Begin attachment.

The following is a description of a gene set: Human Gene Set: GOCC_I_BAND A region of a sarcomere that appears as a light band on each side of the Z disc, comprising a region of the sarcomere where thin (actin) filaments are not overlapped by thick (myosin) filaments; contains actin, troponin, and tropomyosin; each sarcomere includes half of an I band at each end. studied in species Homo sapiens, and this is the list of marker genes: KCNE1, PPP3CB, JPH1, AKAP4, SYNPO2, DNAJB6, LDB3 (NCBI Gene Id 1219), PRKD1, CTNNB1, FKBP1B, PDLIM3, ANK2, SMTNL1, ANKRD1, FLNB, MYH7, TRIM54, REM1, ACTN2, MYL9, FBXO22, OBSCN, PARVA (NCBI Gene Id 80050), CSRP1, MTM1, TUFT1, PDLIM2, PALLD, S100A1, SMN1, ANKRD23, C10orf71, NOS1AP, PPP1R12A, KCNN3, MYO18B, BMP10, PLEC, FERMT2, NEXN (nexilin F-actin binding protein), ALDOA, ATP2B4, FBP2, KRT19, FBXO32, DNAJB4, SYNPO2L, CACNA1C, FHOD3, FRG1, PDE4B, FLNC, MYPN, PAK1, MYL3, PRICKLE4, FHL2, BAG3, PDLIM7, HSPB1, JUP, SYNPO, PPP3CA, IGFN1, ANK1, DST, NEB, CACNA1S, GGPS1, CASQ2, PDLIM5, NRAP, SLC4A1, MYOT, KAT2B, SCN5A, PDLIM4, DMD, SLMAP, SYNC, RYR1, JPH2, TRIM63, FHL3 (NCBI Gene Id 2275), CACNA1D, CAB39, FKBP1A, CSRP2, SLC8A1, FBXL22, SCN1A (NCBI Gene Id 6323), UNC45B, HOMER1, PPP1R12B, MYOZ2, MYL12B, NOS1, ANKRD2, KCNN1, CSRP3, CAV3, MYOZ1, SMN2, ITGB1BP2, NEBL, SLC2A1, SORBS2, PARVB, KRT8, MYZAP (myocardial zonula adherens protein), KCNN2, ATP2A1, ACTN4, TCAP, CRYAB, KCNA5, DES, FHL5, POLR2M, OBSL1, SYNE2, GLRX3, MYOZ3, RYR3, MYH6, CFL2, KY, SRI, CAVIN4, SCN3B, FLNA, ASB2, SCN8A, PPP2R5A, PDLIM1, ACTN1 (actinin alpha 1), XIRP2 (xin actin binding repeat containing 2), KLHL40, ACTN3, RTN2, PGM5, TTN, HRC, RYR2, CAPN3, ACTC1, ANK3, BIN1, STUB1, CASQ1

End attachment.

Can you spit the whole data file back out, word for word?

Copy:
The following is a description of a gene set: Human Gene Set: GOCC_I_BAND A region of a sarcomere that appears as a light band on each side of the Z disc, comprising a region of the sarcomere where thin (actin) filaments are not overlapped by thick (myosin) filaments; contains actin, troponin, and tropomyosin; each sarcomere includes half of an I band at each end. studied in species Homo sapiens, and this is the list of marker genes: KCNE1, PPP3CB, JPH1, AKAP4, SYNPO2, DNAJB6, LDB3 (NCBI Gene Id 1219), PRKD1, CTNNB1, FKBP1B, PDLIM3, ANK2, SMTNL1, ANKRD1, FLNB, MYH7, TRIM54, REM1, ACTN2, MYL9, FBXO22, OBSCN, PARVA (NCBI Gene Id 80050), CSRP1, MTM1, TUFT1, PDLIM2, PALLD, S100A1, SMN1, ANKRD23, C10orf71, NOS1AP, PPP1R12A, KCNN3, MYO18B, BMP10, PLEC, FERMT2, NEXN (nexilin F-actin binding protein), ALDOA, ATP2B4, FBP2, KRT19, FBXO32, DNAJB4, SYNPO2L, CACNA1C, FHOD3, FRG1, PDE4B, FLNC, MYPN, PAK1, MYL3, PRICKLE4, FHL2, BAG3, PDLIM7, HSPB1, JUP, SYNPO, PPP3CA, IGFN1, ANK1, DST, NEB, CACNA1S, GGPS1, CASQ2, PDLIM5, NRAP, SLC4A1, MYOT, KAT2B, SCN5A, PDLIM4, DMD, SLMAP, SYNC, RYR1, JPH2, TRIM63, FHL3 (NCBI Gene Id 2275), CACNA1D, CAB39, FKBP1A, CSRP2, SLC8A1, FBXL22, SCN1A (NCBI Gene Id 6323), UNC45B, HOMER1, PPP1R12B, MYOZ2, MYL12B, NOS1, ANKRD2, KCNN1, CSRP3, CAV3, MYOZ1, SMN2, ITGB1BP2, NEBL, SLC2A1, SORBS2, PARVB, KRT8, MYZAP (myocardial zonula adherens protein), KCNN2, ATP2A1, ACTN4, TCAP, CRYAB, KCNA5, DES, FHL5, POLR2M, OBSL1, SYNE2, GLRX3, MYOZ3, RYR3, MYH6, CFL2, KY, SRI, CAVIN4, SCN3B, FLNA, ASB2, SCN8A, PPP2R5A, PDLIM1, ACTN1 (actinin alpha 1), XIRP2 (xin actin binding repeat containing 2), KLHL40, ACTN3, RTN2, PGM5, TTN, HRC, RYR2, CAPN3, ACTC1, ANK3, BIN1, STUB1, CASQ1